What’s the most number of people you’ve ever watched porn with? None? Five? 10? More?
How about 200?
Last night I saw a special screening of “The Stewardesses,” a 1969 sexploitation film shown in 3-D. The exploitation genre is an expansive one of many forms of horror, action and campy comedy, but in an article I wrote for the IDS Weekend here, I said that some of these sexploitation films “bordered on soft and hardcore pornography.”
There’s nothing “bordered” about “The Stewardesses,” a full-fledged softcore adult film with flashes of a plot (amongst more gratuitous flashes of other things) so that it could be slightly more accessible to a wider audience, despite the fact that it had a self-assigned X-rating in the then new MPAA rating system that restricted it to select grindhouse theaters.
The movie is a barrel of laughs and has enough moments of unadulterated sex that aren’t exactly thought provoking. But there’s a temptation to not want to analyze the movie, simply because it is so fun. But “The Stewardesses” is important in one of two ways. It is firstly a cinematic relic and time capsule, and it is secondly an example of how people react to pornography in group settings.
“The Stewardesses’s” place in history is a peculiar one. In 1969, it was the first 3-D adult film ever made.
And believe it or not, it was more profitable than “Avatar.” Made for merely $100,000, it grossed $25 million worldwide, and with a profit of 250 times more than its budget, it is still the most profitable 3-D film ever made.
Although, the film’s box office performance is not exactly a good indicator of the film’s quality. It’s quite bad actually, in a wonderfully campy and fun way.
In terms of film, it’s poorly photographed (even for a porno, with crucial body parts often poorly cut out), the 3-D is a laughable gimmick (typically with feet, pool cues, cups and not boobs poking out of the frame), the story is flimsy and inserted at the front and back ends of the numerous sex scenes in between, and the dialogue is corny, blunt and awkward in the best way possible.
In terms of pornography, it’s even dated on our standards. Male genitalia and even the image of penetration were strictly off limits and would not even become legal until a few years later. At one point, a stewardess is tripping on acid (“The whole house to myself. Well if my parents are on a trip, maybe I should take a trip too. I can do acid!”) and picks up a lamp with a bust in the shape of a head from what looks like a Greek statue. A woman in the audience said “uh oh” and seemed to telegraph her dirty thought that this character would be shoving the top of that phallic lamp where it didn’t belong.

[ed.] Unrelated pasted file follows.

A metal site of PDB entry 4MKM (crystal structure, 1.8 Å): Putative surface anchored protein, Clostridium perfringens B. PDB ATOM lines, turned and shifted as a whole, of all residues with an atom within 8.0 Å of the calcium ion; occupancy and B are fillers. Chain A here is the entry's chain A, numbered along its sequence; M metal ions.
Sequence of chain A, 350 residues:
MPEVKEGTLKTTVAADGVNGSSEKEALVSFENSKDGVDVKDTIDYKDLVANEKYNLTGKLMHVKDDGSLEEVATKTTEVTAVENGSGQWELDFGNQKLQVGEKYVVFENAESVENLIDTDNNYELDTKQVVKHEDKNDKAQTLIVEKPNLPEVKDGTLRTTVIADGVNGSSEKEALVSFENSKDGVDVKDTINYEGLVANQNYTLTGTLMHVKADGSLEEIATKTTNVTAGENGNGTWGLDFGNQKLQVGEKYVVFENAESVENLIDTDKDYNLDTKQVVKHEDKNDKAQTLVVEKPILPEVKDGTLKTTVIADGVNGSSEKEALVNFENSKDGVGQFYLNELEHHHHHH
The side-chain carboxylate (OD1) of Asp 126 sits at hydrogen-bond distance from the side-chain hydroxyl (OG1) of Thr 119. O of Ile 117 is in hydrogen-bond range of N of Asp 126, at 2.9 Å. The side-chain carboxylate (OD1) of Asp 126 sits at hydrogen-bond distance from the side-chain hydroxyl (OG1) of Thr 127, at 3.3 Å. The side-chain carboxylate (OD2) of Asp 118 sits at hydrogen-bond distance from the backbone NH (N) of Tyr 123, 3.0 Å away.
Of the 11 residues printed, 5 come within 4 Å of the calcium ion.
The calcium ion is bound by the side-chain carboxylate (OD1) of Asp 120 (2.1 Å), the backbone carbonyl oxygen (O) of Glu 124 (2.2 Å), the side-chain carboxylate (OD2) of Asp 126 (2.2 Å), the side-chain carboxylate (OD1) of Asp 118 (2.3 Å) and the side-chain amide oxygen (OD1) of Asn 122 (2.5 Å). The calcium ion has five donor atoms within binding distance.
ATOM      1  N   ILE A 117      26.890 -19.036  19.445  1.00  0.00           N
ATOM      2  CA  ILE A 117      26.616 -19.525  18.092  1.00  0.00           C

Although strangely, that may have been less odd and shocking than what actually happened, in which this naked woman began making out with the lamp as bad special effects flashed colored silhouettes of a man having sex with her, suggesting her mind trip.
It’s these sort of outbursts and reactions that make exploitation films so much fun. Watching it in a group setting, a good number of chuckles were had at the expense of pilot Brad Masters (what a great porn name) or the lesbian Jo Peters, who made a hilariously bad attempt to convince one woman to strip down to imagine she was swimming.
Another audience might get particularly quiet or be shocked at the hardcore stuff we see today, but the tame rubbing and kissing that makes up these softcore films elicits a whole different reaction. It doesn’t help that many of the sex scenes are not filled with erotic grunting and moaning but rather gentle elevator music, Indian mantras or other eerie soundtracks.
Contemporary audiences perhaps have never seen something like this, least of all in a group setting as large as this one and given the pervasive amounts of porn on the Internet, which I need not go into any further.
But “The Stewardesses” was not one of its kind in the 60’s and it was not the last either. Other sex films about women in actual jobs followed this one, rather than more films in which women were merely punished and abused for lurid amusement. And many received equally large distribution and attracted huge crowds of people.
The fact of the matter is, that type of audience does not exist any longer. The audience I saw it with maybe did act like teenage boys, but they were all mature film students looking to watch an amusing relic of cinema. I can only imagine what a screening of this would be with an ordinary audience, but those groups have dissipated to bedrooms and basements, and that fun has gone away from the movies.
Short of recommending that I’d rather see porn than “Jack and Jill” in the multiplex, I don’t really know what to do with that information, but I can recommend that if you are given the opportunity to see “The Stewardesses” in a setting such as I did, do so.